In other news, I did some more actual writing this week: I finally started on the airplane story. The concept underlying this story is probably ten years old, and I mucked it up horribly the last time I tried a draft. It's been knocking around in my head ever since then, but kind of non-urgently. Since I thought up a way into the idea a few months ago, it's been pressing on me with far more insistence, but I've tried to ignore it, because the potential act of writing it intimidates me badly. I'm not sure I'm skilled enough to set the story forth in the way I want to. I believe the idea/story could be really good, even great, but I'm afraid I'll muck it up again and then have to set it aside a second time.
[Total sidebar: Stephen King expressed this exact anxiety about one of the stories in Skeleton Crew, "Survivor Type," which was about a doctor stranded on a desert island who becomes autocannibalistic to survive. As I recall, King said that the idea seemed too grotesquely delightful to set down at first, so he didn't write it for a long while, afraid of messing it up. Frankly, Steve? I think you did. While the idea is indeed pretty delightful, the story is drug-soaked and ugly, one of my least favorites in that collection.]
Now I worry I've waited too long, and my own anxiety is keeping the thing from being any good. I wrote a few hundred words, and introduced the first two characters; while it seems okay at this [ridiculously early] stage, the fact that there'll be a lot of narration and exposition in this story weighs heavily on me. (For various in-story reasons, writing more of it in dialogue - creating scenes rather than explanations - is not possible.) Until recently, I didn't worry very intently about the balance between narration and dialogue, figuring both were fine and mostly trying to find a good half-and-half between them whenever I wrote. But then 1) the teacher in my UCLA writing class pointed out that the opening to my workshopped story, which I thought was quite strong, is really all exposition; and 2) I skimmed through the Greenland book and saw how I tend to lapse into Victorian narration in order to storytell when I get too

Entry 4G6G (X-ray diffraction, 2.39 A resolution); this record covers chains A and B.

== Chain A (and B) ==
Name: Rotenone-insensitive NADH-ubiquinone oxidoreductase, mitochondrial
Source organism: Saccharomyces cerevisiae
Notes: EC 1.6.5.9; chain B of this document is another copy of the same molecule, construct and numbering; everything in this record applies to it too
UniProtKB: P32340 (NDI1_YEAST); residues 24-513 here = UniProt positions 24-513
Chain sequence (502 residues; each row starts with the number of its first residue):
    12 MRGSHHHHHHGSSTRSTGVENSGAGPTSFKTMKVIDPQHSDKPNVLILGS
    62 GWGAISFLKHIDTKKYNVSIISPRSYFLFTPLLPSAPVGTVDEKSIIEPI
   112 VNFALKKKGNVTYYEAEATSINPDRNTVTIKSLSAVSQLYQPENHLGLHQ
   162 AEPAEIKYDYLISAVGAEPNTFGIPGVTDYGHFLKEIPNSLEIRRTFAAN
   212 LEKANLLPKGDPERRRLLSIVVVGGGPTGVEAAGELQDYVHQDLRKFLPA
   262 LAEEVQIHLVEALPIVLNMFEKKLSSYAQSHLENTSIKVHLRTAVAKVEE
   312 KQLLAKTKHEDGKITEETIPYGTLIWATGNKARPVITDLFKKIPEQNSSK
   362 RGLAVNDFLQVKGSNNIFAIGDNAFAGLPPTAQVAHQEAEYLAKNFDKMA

As a reader I prefer narration to dialogue, but over the course of this year, several smart writers at the fronts of rooms full of students have told me that most readers are the opposite way. One of my teachers even said that dialogue is considered a break, while chunky paragraphs are taxing. I found this surprising to the point of astonishment, as for me it's always been completely the other way around. Dialogue is laborious for me to read and beautiful narration just flies by.
Anyone want to share their thoughts on this? Which reads more easily to you?
So this story. I don't know. Matt says I should just write it and see what happens, and of course he's right. I just don't want to expend a lot of energy on it and find that the idea's plain old unworkable after all, or that I'm not good enough to do it justice. Or that I am, but I have to rewrite it once I'm through. I never, ever want to do that. But I'm learning that rewriting is the way to write - gradually, kicking and screaming, I am learning it.